Well-wishers gather at palace for official announcement of new prince's arrival
Hundreds of royal well-wishers gathered at the gates of Buckingham Palace this afternoon, as news of the new prince's arrival was announced in a tradition which stretches back to the 19th century.
The crowd waited patiently for the formal notice of the arrival of the fifth in line to the throne, which involves the presentation of a bulletin, placed on a golden easel in front of the palace.
The ritual dates back to at least 1837, when Buckingham Palace became the sovereign's official residence.
At 2:30pm senior footman Olivia Smith and footman Heather McDonald strode across the gravel at the front of Buckingham Palace to the roar of a delighted crowd, and placed the notice on the easel.
The bulletin had details of the birth, including the 11:01am delivery time as well as the signatures of the senior medical team who cared for the Duchess of Cambridge.
The notice read: "Her Royal Highness the Dutchess of Cambridge was safely delivered of a son at 11:01 today. Her Royal Highness and her son are both doing well."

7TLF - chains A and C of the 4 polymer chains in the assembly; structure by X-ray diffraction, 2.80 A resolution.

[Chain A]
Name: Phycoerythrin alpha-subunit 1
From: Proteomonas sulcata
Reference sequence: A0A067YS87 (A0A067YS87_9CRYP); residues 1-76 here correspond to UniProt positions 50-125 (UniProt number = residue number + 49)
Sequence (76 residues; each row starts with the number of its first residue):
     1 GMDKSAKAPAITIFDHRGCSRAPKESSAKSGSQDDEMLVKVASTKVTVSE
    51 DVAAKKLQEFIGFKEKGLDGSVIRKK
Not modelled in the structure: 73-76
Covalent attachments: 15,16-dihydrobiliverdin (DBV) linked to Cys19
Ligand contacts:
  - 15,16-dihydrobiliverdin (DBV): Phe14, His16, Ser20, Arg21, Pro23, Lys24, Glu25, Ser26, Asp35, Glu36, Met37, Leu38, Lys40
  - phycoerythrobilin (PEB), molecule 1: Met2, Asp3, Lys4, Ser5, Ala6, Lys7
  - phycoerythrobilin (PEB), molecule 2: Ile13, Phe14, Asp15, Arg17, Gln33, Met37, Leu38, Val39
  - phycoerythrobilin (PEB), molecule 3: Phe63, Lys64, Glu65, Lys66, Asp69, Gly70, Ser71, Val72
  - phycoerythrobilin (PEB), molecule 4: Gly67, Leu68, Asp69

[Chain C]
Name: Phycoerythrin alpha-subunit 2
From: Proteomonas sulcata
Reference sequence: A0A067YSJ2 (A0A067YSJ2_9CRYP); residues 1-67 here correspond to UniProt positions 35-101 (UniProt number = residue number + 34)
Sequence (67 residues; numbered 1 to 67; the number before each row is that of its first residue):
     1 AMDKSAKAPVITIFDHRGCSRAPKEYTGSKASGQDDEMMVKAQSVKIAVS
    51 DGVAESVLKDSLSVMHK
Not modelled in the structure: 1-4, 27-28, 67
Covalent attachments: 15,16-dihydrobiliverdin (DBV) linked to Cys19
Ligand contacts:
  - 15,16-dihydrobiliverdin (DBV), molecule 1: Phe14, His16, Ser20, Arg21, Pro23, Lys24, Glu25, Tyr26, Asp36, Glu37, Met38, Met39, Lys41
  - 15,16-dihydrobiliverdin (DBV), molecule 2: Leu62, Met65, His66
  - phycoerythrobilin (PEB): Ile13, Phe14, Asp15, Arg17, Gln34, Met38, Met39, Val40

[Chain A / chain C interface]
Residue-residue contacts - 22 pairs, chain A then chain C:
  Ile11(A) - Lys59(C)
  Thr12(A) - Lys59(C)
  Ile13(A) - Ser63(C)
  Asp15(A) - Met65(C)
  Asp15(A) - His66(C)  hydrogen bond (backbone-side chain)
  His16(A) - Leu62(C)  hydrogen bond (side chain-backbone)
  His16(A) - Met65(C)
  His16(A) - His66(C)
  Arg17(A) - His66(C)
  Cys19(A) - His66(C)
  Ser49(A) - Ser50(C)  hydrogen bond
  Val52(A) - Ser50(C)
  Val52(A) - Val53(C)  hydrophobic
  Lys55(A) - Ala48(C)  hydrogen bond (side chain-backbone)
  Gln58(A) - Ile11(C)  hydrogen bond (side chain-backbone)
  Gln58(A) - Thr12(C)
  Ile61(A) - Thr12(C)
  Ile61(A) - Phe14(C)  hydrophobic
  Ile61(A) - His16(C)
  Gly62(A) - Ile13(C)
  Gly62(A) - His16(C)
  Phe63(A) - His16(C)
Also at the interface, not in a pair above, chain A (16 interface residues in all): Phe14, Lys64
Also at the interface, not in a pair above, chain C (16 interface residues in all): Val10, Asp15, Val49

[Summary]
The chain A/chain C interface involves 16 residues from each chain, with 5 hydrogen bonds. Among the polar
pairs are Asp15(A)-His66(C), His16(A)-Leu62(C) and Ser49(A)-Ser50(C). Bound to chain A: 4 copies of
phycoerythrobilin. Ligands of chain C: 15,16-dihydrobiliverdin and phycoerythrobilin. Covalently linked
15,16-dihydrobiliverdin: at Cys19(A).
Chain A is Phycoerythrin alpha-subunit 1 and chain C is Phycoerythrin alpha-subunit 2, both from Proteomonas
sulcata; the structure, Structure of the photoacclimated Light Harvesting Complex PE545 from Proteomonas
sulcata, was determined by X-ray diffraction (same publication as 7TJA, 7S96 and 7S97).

In the crowd was Luigi Ritacca. He was celebrating his 31st birthday and said he felt happy to share the day with the new royal arrival.
"I'll never forget the date, that's for sure," he said. "Of course, it's stolen my thunder a little, but as long as they don't name him Luigi, I'll be fine," he added.
John and Susan Gill were having tea at the Ritz when they heard the news of the birth.
"A lady stood up and raised a glass of champagne and said: 'to the new prince," said Susan.
They then walked down to Buckingham Palace to soak in the atmosphere.
"This is what Britain is all about," added John. "The more the merrier."
Vicky and Mike Greenslade arrived at the palace as soon as they heard the news of the royal birth.
"It's a great atmosphere, and very well organised," said Mike. "It's very British," added the 71-year-old.
The easel is set to stand in front of the palace for 24 hours. When it is taken down, it is sent to the Privy Council Office so that the details of may be recorded in the Privy Council records, according to the palace.